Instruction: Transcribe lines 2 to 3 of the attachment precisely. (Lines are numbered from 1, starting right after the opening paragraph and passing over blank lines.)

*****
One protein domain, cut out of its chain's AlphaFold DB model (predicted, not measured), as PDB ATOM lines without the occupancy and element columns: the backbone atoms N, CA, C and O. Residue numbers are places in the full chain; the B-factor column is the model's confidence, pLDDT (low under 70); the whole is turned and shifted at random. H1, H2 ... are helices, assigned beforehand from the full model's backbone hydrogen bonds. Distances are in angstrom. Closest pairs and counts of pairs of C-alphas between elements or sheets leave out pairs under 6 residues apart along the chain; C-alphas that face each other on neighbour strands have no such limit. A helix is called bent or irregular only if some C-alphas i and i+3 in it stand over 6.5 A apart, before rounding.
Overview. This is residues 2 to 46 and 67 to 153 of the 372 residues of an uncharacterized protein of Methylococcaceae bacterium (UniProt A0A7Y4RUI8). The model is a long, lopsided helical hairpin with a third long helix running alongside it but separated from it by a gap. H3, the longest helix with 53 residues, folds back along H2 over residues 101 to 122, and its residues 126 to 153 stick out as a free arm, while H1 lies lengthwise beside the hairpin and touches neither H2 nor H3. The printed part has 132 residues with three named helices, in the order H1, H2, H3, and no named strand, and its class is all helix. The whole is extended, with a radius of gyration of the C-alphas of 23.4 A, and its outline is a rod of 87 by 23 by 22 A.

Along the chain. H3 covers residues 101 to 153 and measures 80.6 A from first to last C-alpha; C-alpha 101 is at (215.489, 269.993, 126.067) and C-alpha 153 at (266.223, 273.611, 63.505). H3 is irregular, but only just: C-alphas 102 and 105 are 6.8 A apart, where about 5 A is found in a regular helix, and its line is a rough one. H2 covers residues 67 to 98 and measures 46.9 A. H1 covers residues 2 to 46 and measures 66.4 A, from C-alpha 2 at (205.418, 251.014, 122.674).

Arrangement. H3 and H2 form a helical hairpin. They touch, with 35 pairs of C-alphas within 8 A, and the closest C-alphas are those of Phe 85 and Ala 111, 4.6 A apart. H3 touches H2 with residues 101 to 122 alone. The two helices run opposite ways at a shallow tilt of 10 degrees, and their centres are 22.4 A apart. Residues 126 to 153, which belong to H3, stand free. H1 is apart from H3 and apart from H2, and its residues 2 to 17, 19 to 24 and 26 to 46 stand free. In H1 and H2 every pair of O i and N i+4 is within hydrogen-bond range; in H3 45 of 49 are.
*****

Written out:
Along the chain. H3 covers residues 101 to 153 and measures 80.6 A from first to last C-alpha; C-alpha 101 is at (215.489, 269.993, 126.067) and C-alpha 153 at (266.223, 273.611, 63.505). H3 is irregular, but only just: C-alphas 102 and 105 are 6.8 A apart, where about 5 A is found in a regular helix, and its line is a rough one. H2 covers residues 67 to 98 and measures 46.9 A. H1 covers residues 2 to 46 and measures 66.4 A, from C-alpha 2 at (205.418, 251.014, 122.674).

Arrangement. H3 and H2 form a helical hairpin. They touch, with 35 pairs of C-alphas within 8 A, and the closest C-alphas are those of Phe 85 and Ala 111, 4.6 A apart. H3 touches H2 with residues 101 to 122 alone. The two helices run opposite ways at a shallow tilt of 10 degrees, and their centres are 22.4 A apart. Residues 126 to 153, which belong to H3, stand free. H1 is apart from H3 and apart from H2, and its residues 2 to 17, 19 to 24 and 26 to 46 stand free. In H1 and H2 every pair of O i and N i+4 is within hydrogen-bond range; in H3 45 of 49 are.